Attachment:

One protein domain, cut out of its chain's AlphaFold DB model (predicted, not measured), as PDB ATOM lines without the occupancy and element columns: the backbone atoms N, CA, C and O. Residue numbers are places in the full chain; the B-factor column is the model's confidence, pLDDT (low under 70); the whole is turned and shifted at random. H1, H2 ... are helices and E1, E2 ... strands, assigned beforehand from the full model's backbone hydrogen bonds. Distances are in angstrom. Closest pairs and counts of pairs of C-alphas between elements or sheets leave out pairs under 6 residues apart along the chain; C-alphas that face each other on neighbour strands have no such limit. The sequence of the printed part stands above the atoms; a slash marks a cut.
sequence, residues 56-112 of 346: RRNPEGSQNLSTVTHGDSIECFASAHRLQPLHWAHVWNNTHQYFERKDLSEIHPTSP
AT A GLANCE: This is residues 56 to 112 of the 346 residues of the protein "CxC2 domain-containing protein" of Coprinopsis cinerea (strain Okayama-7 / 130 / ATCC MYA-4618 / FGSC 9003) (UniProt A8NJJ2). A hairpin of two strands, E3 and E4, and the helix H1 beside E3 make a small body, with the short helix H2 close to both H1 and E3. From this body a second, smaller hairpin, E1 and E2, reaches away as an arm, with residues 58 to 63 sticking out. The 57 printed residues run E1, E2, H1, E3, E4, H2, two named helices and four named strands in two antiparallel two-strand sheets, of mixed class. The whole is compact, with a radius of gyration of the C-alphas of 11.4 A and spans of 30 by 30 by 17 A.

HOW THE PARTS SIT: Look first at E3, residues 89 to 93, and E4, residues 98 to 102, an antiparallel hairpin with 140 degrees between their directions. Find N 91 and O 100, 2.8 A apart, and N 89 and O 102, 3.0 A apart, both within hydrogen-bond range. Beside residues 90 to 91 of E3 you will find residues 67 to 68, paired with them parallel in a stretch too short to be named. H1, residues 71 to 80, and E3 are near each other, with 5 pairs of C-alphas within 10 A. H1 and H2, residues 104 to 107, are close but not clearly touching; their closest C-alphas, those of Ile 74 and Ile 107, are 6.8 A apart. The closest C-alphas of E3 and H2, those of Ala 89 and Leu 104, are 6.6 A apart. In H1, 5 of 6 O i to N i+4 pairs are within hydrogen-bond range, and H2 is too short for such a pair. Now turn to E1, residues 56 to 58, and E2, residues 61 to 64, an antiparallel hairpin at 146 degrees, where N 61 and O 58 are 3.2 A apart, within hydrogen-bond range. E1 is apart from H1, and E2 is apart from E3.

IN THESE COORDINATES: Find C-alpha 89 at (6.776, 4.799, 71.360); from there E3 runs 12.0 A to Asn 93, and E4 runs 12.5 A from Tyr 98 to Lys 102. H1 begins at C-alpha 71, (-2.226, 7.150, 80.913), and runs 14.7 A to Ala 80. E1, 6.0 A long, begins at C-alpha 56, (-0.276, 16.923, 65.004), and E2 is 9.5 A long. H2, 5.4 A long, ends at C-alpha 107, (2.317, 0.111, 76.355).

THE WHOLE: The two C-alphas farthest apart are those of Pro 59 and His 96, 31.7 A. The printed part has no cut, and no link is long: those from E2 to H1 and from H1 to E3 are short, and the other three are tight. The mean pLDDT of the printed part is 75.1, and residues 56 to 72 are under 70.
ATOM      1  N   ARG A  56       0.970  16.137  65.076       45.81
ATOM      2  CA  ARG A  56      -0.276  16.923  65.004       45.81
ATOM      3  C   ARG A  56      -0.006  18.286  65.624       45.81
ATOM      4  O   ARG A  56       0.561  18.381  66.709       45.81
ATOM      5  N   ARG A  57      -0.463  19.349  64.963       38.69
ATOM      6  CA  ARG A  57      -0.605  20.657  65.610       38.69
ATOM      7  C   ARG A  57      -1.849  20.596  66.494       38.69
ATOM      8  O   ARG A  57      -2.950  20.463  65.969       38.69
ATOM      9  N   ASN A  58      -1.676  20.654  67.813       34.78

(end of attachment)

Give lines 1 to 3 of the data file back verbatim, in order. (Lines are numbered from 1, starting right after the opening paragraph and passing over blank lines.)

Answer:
sequence, residues 56-112 of 346: RRNPEGSQNLSTVTHGDSIECFASAHRLQPLHWAHVWNNTHQYFERKDLSEIHPTSP
AT A GLANCE: This is residues 56 to 112 of the 346 residues of the protein "CxC2 domain-containing protein" of Coprinopsis cinerea (strain Okayama-7 / 130 / ATCC MYA-4618 / FGSC 9003) (UniProt A8NJJ2). A hairpin of two strands, E3 and E4, and the helix H1 beside E3 make a small body, with the short helix H2 close to both H1 and E3. From this body a second, smaller hairpin, E1 and E2, reaches away as an arm, with residues 58 to 63 sticking out. The 57 printed residues run E1, E2, H1, E3, E4, H2, two named helices and four named strands in two antiparallel two-strand sheets, of mixed class. The whole is compact, with a radius of gyration of the C-alphas of 11.4 A and spans of 30 by 30 by 17 A.

HOW THE PARTS SIT: Look first at E3, residues 89 to 93, and E4, residues 98 to 102, an antiparallel hairpin with 140 degrees between their directions. Find N 91 and O 100, 2.8 A apart, and N 89 and O 102, 3.0 A apart, both within hydrogen-bond range. Beside residues 90 to 91 of E3 you will find residues 67 to 68, paired with them parallel in a stretch too short to be named. H1, residues 71 to 80, and E3 are near each other, with 5 pairs of C-alphas within 10 A. H1 and H2, residues 104 to 107, are close but not clearly touching; their closest C-alphas, those of Ile 74 and Ile 107, are 6.8 A apart. The closest C-alphas of E3 and H2, those of Ala 89 and Leu 104, are 6.6 A apart. In H1, 5 of 6 O i to N i+4 pairs are within hydrogen-bond range, and H2 is too short for such a pair. Now turn to E1, residues 56 to 58, and E2, residues 61 to 64, an antiparallel hairpin at 146 degrees, where N 61 and O 58 are 3.2 A apart, within hydrogen-bond range. E1 is apart from H1, and E2 is apart from E3.